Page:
- The Glen Ivy ExperienceThe Glen Ivy Experience
- Plan Your DayPlan Your Day
On October 5th, 2016 we had the honor of working with 9 beautiful Breast Cancer survivors. They each wrote about their journey in their own words.
One day when I was getting out of the shower, my husband pointed out a lump in my breast. I assumed it was a clogged milk duct, because I had just stopped breast feeding, but promised him I would ask my doctor about it at my upcoming appointment. My gynecologist suggested I get a mammogram as a precaution, but because I was only 29, healthy, and had no family history of cancer there wasn’t anything to worry about. It was probably just a cyst. I wasn’t worried.
I went for the mammogram, waited in the room with all of the old ladies, and even the technician laughed when she saw my age. But then, while she was doing the mammogram her demeanor changed completely when blood came out of my nipple. She said I needed to go get an ultrasound and because I had a PPO, I was heading there now. The ultrasound technician seemed nervous and after doing her exam asked for a doctor to come in. The doctor said he needed to do a biopsy, today. He did three: one in my armpit, and two in my breast. I asked why I was getting a biopsy in my armpit, and the assistant said “because it can spread.” I didn’t ask what she meant because at that point, I already knew. The doctor said a breast surgeon would call me with results. The next day I went to work in a fog and waited impatiently for the call. When the surgeon finally called, she asked for me to come in for results. I asked her to please just say the word over the phone, and she did: Cancer.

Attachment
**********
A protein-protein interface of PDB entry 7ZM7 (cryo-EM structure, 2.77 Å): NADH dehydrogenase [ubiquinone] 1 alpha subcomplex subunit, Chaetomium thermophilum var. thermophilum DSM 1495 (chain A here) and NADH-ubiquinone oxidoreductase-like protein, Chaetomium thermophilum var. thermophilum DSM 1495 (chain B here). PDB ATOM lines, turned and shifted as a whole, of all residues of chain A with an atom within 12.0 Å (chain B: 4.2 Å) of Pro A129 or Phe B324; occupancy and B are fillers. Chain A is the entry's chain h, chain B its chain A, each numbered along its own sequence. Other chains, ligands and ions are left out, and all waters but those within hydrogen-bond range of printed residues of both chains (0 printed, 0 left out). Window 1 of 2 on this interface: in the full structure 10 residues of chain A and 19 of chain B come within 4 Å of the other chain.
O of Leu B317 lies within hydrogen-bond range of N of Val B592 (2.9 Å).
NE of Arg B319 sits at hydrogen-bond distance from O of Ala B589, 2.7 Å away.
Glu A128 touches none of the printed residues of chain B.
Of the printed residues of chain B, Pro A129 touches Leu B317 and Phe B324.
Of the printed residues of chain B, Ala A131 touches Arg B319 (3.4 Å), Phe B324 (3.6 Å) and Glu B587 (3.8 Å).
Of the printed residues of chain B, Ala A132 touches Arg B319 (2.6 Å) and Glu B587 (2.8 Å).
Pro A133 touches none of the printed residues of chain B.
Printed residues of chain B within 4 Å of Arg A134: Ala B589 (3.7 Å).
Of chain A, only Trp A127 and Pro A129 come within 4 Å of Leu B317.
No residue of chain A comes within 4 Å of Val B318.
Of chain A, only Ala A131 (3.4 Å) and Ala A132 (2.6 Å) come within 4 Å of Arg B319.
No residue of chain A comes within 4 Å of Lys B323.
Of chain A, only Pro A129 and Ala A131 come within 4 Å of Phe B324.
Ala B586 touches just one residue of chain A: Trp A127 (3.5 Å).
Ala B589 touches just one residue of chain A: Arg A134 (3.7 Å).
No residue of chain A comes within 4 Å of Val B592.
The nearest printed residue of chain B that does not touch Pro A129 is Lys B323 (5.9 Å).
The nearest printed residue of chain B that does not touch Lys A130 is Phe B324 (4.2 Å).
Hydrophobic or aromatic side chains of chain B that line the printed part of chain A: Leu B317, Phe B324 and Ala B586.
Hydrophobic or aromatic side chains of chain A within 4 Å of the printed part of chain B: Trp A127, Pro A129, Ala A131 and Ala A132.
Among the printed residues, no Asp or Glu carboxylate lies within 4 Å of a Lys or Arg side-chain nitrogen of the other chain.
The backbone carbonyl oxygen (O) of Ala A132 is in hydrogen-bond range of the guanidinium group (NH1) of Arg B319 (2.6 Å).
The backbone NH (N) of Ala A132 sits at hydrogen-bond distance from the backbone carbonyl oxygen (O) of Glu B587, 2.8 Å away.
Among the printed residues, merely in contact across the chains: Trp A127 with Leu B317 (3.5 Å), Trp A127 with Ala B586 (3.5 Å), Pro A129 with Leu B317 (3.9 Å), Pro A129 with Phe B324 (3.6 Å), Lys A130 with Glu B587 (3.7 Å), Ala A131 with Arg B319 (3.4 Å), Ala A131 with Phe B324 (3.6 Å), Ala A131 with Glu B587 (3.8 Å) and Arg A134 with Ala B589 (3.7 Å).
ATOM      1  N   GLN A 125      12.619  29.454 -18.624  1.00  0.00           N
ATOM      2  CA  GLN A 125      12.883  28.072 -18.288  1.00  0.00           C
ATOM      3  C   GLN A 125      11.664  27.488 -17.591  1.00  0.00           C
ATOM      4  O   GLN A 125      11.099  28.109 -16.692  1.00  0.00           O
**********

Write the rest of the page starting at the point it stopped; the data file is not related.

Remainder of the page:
The surgeon referred me to Dr. Link, founding oncologist of Breastlink, in Orange County because of my age and type of cancer. He said it was Her-2 positive, approximately 7 cm total, and had spread to my lymph nodes, making me a stage 2 or 3. The first step to my recovery was chemotherapy because he wanted to get my rapid-growing tumors under control. He could provide no answers when I asked the one question I still have no answer to today: why? Why did this happen to a healthy, 29-year old mom and teacher, with no history of cancer in her family, who exercises and eats blueberries in her oatmeal everyday? He could only say: You’re one of the random, unlucky ones.
After six rounds of two types of chemotherapy and herceptin infusions, my tumors hadn’t gone away or even gone down as much as they’d hoped. His next step was a mastectomy and lymph node removal. I opted for a bi-lateral mastectomy for aesthetic and preventative purposes. While the surgeon was in there he took 17 lymph nodes as well. I had my patchy head shaved on my eldest daughter’s fifth birthday; I had my bilateral mastectomy on my youngest daughter’s second birthday. A lot can happen in just a few, short months.
After my surgery, I was told they didn’t get the margins they were hoping for and they suggested further treatment. Once my expanders for reconstruction were completely filled, I started radiation. I remember going to get radiation every day after work (33 rounds total), and although I was still getting herceptin infusions, my hair was growing back. Finally, exactly one year after diagnosis I received my final herceptin infusion and was done with cancer treatment, besides a daily tamoxifen pill. A few months later, I got my expanders removed and implants put in, but never elected to have nipples tattooed. I qualified for extensive genetic testing, but the results have still been inconclusive.
And I thought that the worst part of 2011 was going to be turning 30. Being blindsided by a breast cancer diagnosis at such a young age was a traumatizing experience to say the least, but it gave me the unique, albeit unwarranted, opportunity to inspire others with my optimism, courage, and hope in a way I never could have predicted. I wrote a blog so I could document my experience for my children. I thought it was going to serve as a memory for them when I passed away. I am so beyond thankful to say that we will get to read it together.
Check out Crystal’s blog here – Wearpink.weebly.com
Check out Kimberly’s Story HERE
Check out Kathy’s Story HERE
Check out Debbie’s Story HERE
Check out Janelle’s Story HERE
Check out Maja’s Story HERE
Check out Mary’s Story HERE
Check out Laura’s Story HERE
Check out Sylvia’s Story HERE